DETROIT ( TheStreet) -- Once a turnaround story, Ford ( F) today is something more, a company that fixed itself during a near-depression and now believes it is uniquely positioned to grow. In retrospect, everything changed in late 2009, when the automaker began to produce operating cash flow and its executives came to realize they no were no longer swimming against the tide.
Ford CFO Lewis Booth
"When we got into positive operating cash flow in the third quarter , we began to think that we were on our way to profitability and that we needed to make sure we were not just paying down debt and investing in new products, but also investing in growth opportunities," said CFO Lewis Booth, in an interview with TheStreet. "We were beginning to get our thoughts together," said Booth. "We had plans for Brazil ... Now, we're investing heavily in growth." Ford's share price reflects the transition. In 2009, shares rose 335%, the kind of appreciation that often occurs when investors abandon the perception that a company is a bankruptcy candidate -- Ford traded as low as $1.01 in November 2008 -- and realize it is going to survive.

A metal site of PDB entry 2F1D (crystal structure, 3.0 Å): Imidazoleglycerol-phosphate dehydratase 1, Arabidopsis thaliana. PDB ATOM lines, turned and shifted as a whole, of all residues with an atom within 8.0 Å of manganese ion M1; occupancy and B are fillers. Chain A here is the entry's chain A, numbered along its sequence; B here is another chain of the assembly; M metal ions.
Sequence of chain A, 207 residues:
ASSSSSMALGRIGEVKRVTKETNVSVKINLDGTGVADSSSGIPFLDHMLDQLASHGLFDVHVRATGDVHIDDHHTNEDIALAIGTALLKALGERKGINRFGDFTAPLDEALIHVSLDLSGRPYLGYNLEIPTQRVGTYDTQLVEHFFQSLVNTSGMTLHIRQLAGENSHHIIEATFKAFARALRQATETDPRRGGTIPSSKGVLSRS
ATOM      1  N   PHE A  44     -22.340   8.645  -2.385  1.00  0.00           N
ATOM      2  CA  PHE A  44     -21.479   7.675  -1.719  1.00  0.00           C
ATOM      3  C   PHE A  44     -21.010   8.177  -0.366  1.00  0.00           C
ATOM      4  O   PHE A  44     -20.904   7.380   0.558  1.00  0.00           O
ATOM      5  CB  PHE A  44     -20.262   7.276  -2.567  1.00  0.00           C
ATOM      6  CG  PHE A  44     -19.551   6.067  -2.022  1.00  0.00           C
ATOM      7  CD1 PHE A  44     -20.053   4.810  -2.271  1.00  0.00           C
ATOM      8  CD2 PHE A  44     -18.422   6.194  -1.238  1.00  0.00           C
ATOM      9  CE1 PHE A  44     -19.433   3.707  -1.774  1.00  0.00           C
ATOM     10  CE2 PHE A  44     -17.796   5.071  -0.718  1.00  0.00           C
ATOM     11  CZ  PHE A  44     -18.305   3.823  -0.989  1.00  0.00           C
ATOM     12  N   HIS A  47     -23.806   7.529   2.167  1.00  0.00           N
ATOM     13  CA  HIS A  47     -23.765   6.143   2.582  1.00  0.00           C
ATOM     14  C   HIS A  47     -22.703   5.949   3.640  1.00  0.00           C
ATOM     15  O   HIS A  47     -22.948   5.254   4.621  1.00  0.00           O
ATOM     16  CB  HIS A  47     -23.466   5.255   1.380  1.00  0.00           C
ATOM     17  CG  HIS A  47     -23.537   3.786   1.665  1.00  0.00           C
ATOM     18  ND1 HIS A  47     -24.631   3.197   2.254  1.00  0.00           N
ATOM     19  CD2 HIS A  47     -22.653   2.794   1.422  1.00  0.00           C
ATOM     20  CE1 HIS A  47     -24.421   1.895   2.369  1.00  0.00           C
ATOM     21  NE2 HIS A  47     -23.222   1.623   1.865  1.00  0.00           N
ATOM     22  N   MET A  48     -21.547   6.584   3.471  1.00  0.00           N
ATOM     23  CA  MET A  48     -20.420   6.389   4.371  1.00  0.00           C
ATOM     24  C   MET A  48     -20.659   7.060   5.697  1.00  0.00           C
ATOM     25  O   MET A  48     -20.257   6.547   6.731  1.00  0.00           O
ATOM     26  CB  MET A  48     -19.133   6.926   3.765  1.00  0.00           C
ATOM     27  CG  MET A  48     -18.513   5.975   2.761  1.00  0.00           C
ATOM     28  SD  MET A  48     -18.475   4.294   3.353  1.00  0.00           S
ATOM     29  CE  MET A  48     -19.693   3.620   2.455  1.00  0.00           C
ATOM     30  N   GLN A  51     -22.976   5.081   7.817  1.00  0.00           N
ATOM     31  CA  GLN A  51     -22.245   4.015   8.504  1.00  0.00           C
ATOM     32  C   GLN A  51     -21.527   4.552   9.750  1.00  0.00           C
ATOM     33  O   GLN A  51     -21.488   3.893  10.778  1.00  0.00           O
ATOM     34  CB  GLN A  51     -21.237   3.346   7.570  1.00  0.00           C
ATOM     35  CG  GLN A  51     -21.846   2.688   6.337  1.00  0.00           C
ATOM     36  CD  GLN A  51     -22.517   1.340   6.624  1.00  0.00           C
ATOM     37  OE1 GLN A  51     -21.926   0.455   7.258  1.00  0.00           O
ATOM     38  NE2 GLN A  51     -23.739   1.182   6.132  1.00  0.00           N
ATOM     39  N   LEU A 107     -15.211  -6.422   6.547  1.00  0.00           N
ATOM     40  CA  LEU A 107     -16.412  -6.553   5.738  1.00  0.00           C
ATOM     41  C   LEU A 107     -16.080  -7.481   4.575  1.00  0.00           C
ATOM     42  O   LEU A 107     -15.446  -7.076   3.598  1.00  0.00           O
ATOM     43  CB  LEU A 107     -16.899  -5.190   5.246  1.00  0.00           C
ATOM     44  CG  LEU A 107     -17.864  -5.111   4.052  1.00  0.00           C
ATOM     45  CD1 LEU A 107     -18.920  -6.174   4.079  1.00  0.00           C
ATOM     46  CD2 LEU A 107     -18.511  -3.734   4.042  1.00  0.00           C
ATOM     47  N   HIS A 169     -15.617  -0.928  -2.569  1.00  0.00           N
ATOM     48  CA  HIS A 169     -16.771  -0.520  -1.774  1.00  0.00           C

This year, Ford shares are up about 25%, while the Standard & Poor's 500 is up about 1% -- a sign that Ford's growth prospects are being recognized. So where will Ford's growth come from? Perhaps the most compelling potential resides in Asia. Ford holds only a 2% market share in China and a 1.4% share in India. China is already the world's largest auto market; India is going to be third. In both countries, Ford faces exactly the same competitors it faces everywhere else in the world, making it believable that at some point, Ford's share there would be in double digits, the same as it is elsewhere. A Tough 'Road' to Hoe But there's more to success in China than simply showing up. The Ford story does not necessarily translate easily into Chinese, said Gerald McDermott, an associate professor at the University of South Carolina Moore School of Business. "It's amazing how quickly a company can go into a place like China and set up production," McDermott said. "But over time, there are always questions about quality especially for U.S. automakers whose philosophy has been to seek efficiencies rather than qualities from suppliers." Additionally, even though Ford landed there at the same time as competitors did, it committed fewer resources . Today, Booth said, Ford's biggest constraint is limited production capacity; Ford is planning two assembly plants in China by 2012 and has doubled capacity at a plant in India. "I'm not saying that Ford can't do this," said McDermott. "But like other auto companies, they have a mixed record on international operations, and we all know that big organizations take a long time to change." Booth noted, "I don't think we would ever say that market-share gains are easy. But both India and China are benefitting from increased focus. We survived a downturn, and now we are improving the business and we are seeing growth opportunities globally and we are focusing on them ." >>Also:Must-See Charts: Ford, GE, Microsoft